Growing number of violent and sexual offences against children in Suffolk
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Violence and sexual offences against children have gone up by more than a third in two years across Suffolk, according to a report into safeguarding young people.
Figures showed the number of sexual offences recorded against victims aged under 18 went from 877 in 2016/17 to 1,189 in 2018/19.
While offences against victims of all ages increased 14.5% year-on-year, the number recorded against children went up 21.3% from 980 in 2017/18.
An annual report from Suffolk's Local Safeguarding Children Board (LSCB) said the increase reflected a number of factors, including the prevalence of 'sexting' between teenagers, which, by definition of age, would be classed as a sexual offence.
Meanwhile, violence against children increased at the same rate over two years - from 2,642 to 3,573 recorded offences - although last saw the rise slow to 5.5% and a slight fall in injuries resulting from violence - from 1,167 to 1,149.
Research by the NSPCC found a record 164 child sexual offences were logged with an online element by police in Suffolk last year, compared to just 37 in 2015/16.
The charity has called for an independent regulator to enforce a legal duty of care on technology companies to keep users safe online.
A spokesperson said: "The growing number of recorded sex offences against children highlights the importance of empowering young people to recognise abuse and give them the confidence to report it.
"It's vital that compulsory sex and relationship education extensively covers consent and healthy relationships to ensure young people know what constitutes sexual abuse, and that it is never the fault of the victim."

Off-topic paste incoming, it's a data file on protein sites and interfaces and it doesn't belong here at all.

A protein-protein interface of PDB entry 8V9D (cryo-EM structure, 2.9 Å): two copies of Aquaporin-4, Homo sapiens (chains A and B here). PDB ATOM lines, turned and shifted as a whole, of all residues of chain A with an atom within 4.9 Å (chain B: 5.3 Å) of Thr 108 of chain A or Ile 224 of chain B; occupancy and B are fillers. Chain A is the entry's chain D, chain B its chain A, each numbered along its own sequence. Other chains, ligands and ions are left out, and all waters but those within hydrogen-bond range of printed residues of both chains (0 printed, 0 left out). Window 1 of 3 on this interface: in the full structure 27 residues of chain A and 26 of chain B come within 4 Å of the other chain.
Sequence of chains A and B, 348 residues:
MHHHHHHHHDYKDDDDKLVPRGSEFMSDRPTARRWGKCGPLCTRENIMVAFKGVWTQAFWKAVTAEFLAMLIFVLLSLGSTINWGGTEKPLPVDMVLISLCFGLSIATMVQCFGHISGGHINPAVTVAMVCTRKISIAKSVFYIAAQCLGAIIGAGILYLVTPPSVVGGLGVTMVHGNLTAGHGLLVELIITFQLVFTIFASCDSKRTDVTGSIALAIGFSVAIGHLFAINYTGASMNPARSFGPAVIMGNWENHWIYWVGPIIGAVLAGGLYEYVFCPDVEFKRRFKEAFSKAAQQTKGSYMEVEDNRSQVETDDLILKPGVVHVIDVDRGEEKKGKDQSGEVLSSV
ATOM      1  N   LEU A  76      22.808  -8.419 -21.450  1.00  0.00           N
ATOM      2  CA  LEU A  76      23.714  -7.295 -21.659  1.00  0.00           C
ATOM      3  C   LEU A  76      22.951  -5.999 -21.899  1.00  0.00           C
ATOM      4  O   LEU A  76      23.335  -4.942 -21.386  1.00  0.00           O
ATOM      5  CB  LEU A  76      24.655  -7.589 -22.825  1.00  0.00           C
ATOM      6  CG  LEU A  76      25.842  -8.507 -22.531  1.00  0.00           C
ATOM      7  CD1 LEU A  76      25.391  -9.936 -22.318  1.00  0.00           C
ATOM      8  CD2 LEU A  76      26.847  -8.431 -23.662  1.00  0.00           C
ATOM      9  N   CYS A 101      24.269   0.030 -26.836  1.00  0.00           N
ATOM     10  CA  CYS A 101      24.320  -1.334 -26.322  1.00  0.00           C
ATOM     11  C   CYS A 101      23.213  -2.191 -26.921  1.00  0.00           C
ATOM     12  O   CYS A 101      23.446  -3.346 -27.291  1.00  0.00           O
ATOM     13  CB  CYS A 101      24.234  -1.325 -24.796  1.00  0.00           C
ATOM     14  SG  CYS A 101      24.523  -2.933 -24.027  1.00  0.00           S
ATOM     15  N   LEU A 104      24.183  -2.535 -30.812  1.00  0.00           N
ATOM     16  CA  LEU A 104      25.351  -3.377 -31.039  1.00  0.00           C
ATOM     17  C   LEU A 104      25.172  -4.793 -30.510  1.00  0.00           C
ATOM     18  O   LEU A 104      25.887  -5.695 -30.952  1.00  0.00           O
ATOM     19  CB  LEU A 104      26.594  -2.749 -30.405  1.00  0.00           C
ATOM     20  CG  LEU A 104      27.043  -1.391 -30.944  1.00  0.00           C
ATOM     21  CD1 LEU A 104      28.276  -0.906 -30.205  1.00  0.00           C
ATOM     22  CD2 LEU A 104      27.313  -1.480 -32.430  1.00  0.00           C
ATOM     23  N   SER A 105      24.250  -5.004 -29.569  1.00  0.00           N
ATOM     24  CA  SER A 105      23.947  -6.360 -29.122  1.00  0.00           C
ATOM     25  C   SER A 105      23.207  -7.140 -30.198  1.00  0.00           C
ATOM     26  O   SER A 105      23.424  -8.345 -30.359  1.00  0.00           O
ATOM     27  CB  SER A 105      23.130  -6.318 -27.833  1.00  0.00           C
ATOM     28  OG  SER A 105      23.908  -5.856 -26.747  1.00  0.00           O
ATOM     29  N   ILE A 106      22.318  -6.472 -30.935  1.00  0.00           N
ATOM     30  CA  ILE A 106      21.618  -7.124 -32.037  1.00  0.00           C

In the 2017/18 school year the NSPCC's 'Speak Out Stay Safe' service taught 21,575 pupils at 123 Suffolk primary schools how to recognise and report abuse.
According to research, more than a third of all sexual offences against children are committed by peers under the age of 18.
From 2020, compulsory relationships and sex education curriculum will be introduced in schools across England.
The NSPCC's schools service coordinator for Suffolk, Katy Cole, said the government had so far pledged a 70p per student for the first year, despite its own analysis concluding at least £33million would be required for the initial roll-out.
-Suffolk multi-agency safeguarding hub (MASH) receives and processes all referrals for children without an allocated social worker.
From October, legislation for local authorities to have LSCBs will be replaced with new Suffolk Safeguarding Partnership Arrangements.
LSCB chairman Anthony Douglas said a main area of focus in the last year had been development of the new arrangements - in response to legislation changes - with a shift in responsibility for children's safeguarding to the three statutory partners of the health service, police and county council.
A separate report said the most enduring challenge for Children and Young People Services was the emerging threat of exploitation, with children requiring comprehensive multi-agency responses for increasingly complex experiences.
Despite continued demand, the report said practitioners and managers progressed work in a timely and effective manner.
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